UK OneGuide review written by John Archer
When it first launched, the Xbox One's potential as a media device was very much a work in progress. Especially if you live outside the United States, for it was only on its home turf that the Xbox One's OneGuide feature worked, allowing you to use the Xbox to work with and control your TV set top box.
The recent Xbox One system update for Europe, though, has finally introduced the OneGuide to a number of European territories, including the UK.
Getting yourself rigged up with the OneGuide for this is pretty straightforward provided you have a
compatible set-top box. First you need to pipe your box into the Xbox One's HDMI input, then head into the Xbox One settings menu and choose the TV and OneGuide option.
From here you can tell your Xbox what TV service you'll be using - Freesat, Freeview, BT Vision, Virgin Media and Sky are all supported - and whether you want it to track your viewing history.
You can also clear/refresh the OneGuide's content, clear your viewing history, and state if you want the OneGuide to hide standard definition versions of channels available in HD.
The facility to have the Xbox monitor your viewing habits is there, of course, so that it can over time offer you an experience more tailored to your specific tastes, focussing on the sort of content you like the most.
Wide broadcaster support
The list of broadcasters supported is surprisingly long. From a UK perspective the key ones are BSkyB (HD and standard definition), BT Vision, Freesat, Freeview, and Virgin Media.
Once you've got the OneGuide set up, you can then opt to have the Xbox control whatever cable or satellite box you've got connected to it. Handily if you've already set up your TV provider the Xbox One will automatically select the most likely remote control code for your hardware, sending out a power off/on command to see if that works with your set-top box.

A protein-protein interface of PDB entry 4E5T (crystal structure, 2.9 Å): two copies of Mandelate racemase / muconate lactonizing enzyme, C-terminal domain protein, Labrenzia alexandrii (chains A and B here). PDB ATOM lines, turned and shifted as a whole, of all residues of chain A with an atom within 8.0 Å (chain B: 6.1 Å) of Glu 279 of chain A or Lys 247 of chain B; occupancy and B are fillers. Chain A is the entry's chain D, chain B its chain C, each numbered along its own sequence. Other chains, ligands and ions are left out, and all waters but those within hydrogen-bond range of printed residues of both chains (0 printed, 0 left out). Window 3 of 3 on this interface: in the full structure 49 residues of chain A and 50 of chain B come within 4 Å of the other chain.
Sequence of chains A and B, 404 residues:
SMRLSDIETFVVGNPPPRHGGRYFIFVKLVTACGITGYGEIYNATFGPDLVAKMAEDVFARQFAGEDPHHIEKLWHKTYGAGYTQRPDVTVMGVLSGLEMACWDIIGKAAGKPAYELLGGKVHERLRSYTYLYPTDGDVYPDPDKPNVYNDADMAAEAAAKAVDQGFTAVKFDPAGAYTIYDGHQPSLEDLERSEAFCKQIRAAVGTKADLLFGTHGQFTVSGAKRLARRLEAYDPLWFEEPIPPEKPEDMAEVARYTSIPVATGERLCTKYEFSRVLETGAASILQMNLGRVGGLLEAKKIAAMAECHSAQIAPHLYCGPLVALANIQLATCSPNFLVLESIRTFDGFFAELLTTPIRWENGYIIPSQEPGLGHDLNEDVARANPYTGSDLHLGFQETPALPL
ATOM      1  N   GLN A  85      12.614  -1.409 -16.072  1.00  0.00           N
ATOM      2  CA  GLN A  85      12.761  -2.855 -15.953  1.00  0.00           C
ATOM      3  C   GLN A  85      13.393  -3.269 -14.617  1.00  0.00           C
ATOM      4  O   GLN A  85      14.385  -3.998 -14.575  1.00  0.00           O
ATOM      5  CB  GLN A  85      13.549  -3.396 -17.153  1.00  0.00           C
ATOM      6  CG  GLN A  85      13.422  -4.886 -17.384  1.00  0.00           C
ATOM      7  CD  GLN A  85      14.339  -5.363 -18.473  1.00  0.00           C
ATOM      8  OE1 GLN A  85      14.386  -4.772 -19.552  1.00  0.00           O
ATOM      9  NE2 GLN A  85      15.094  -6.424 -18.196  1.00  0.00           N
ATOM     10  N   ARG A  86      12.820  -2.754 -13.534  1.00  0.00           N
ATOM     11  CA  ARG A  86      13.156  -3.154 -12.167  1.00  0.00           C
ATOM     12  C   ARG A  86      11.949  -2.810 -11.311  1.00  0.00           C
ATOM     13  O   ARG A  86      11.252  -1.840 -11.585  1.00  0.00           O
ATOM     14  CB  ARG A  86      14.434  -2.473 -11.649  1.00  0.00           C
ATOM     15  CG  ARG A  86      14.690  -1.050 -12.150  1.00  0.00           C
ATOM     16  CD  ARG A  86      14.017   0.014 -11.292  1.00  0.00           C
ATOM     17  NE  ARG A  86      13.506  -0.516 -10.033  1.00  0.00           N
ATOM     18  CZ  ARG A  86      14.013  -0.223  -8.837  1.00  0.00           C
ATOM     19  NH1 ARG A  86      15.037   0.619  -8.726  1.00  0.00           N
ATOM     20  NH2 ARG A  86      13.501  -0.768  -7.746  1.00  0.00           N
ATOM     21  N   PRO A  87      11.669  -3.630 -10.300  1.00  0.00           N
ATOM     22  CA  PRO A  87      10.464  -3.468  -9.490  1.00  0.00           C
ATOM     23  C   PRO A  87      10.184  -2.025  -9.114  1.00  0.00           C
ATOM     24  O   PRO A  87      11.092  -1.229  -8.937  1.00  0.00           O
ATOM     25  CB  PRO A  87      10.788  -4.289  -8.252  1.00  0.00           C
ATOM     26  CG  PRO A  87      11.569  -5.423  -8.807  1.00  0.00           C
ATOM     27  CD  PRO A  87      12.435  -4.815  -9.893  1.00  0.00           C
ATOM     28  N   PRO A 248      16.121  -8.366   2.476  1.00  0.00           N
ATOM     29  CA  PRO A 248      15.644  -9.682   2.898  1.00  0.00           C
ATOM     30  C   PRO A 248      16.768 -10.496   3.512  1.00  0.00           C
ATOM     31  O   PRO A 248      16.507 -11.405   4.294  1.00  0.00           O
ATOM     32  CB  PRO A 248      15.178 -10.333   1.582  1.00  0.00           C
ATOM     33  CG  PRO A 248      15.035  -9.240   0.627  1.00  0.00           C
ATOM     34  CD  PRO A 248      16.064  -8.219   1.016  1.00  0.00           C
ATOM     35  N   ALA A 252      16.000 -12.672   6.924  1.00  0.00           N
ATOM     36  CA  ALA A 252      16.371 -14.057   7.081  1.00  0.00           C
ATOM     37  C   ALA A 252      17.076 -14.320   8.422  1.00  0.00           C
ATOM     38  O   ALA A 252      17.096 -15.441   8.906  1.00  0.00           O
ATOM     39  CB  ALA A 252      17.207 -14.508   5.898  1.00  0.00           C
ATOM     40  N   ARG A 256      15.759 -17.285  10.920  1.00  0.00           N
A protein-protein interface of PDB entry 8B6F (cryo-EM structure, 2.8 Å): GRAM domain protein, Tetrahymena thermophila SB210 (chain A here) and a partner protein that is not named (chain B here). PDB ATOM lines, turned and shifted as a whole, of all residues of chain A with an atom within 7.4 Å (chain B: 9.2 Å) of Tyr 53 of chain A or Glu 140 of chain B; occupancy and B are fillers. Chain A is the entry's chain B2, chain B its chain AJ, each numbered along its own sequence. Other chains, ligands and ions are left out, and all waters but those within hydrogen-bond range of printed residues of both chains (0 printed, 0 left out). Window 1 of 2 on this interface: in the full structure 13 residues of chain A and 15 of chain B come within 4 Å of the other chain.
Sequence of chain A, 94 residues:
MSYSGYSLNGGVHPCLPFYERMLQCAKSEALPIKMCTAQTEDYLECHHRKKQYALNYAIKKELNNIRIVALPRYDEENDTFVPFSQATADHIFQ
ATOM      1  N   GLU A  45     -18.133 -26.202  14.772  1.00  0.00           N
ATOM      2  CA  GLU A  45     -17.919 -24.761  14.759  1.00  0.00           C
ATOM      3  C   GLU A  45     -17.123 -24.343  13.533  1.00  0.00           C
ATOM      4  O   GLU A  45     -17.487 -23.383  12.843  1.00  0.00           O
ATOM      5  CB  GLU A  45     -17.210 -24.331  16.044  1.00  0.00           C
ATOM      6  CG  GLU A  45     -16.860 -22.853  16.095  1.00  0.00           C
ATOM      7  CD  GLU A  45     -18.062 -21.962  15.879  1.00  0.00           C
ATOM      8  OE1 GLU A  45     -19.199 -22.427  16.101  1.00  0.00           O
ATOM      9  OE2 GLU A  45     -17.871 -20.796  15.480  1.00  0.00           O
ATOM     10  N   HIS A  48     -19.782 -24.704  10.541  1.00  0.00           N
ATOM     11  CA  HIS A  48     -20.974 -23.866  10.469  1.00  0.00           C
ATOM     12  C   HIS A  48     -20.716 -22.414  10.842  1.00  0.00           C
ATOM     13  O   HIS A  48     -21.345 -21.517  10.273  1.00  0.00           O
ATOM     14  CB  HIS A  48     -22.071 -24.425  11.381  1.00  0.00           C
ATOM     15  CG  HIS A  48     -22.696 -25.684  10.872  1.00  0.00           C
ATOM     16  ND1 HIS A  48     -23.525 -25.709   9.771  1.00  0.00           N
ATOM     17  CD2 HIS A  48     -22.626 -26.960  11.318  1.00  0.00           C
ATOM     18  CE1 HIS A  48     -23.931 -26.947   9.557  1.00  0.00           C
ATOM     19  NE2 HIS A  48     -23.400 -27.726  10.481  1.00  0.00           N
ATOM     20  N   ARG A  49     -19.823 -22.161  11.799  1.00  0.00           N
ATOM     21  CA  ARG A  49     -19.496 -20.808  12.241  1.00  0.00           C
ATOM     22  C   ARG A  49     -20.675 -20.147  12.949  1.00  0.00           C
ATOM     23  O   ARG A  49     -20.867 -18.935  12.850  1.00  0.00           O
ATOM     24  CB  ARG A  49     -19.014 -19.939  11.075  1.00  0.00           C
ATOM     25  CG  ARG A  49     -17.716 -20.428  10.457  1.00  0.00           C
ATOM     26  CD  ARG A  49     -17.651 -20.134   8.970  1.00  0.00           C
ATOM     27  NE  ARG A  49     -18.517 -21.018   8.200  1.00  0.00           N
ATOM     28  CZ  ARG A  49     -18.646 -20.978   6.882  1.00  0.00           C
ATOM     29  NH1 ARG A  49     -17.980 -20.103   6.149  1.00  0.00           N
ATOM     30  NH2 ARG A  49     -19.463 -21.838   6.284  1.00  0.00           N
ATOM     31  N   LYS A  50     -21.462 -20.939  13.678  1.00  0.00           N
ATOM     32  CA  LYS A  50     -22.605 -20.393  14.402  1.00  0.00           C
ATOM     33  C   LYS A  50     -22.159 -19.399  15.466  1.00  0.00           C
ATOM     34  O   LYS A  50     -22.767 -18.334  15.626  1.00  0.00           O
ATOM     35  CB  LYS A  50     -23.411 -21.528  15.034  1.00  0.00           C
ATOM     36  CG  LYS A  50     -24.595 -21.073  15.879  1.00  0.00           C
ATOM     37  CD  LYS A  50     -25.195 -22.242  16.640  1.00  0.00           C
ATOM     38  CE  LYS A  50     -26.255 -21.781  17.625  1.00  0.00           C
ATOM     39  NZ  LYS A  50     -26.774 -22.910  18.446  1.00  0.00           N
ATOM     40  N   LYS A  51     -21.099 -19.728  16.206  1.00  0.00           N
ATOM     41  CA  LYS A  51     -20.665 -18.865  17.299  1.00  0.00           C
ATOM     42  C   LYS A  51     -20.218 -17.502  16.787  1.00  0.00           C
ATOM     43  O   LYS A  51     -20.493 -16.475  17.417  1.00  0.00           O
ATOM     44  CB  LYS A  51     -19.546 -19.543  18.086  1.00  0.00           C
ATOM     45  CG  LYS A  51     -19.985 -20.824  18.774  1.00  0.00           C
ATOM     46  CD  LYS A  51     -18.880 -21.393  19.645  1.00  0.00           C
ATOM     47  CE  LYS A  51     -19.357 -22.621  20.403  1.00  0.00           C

If it does then that's it; you're ready to use your set-top box with your console. If it doesn't, the console keeps cycling through on/off commands until it gets to one that works.
We tested the system with Sky, Virgin and Humax YouView/Freetime boxes without any issues, and Microsoft assures us that the vast majority of Freeview and Freesat set-top boxes will work with it too.
I was also pleased to see that the Xbox One can additionally take control of your audio receiver if you have one – a welcome touch given how closely integrated such a receiver may be with your video sources.
Refreshed refresh rates
Another key option now available in the Audio & Video subsection of the TV set-up menu that wasn't there at launch is Refresh rate. This defaults to 60Hz, but I strongly recommend you switch it to 50Hz if you don't want your pictures to suffer nasty judder.
Alongside this refresh rate choice is the option to choose stereo or surround sound audio.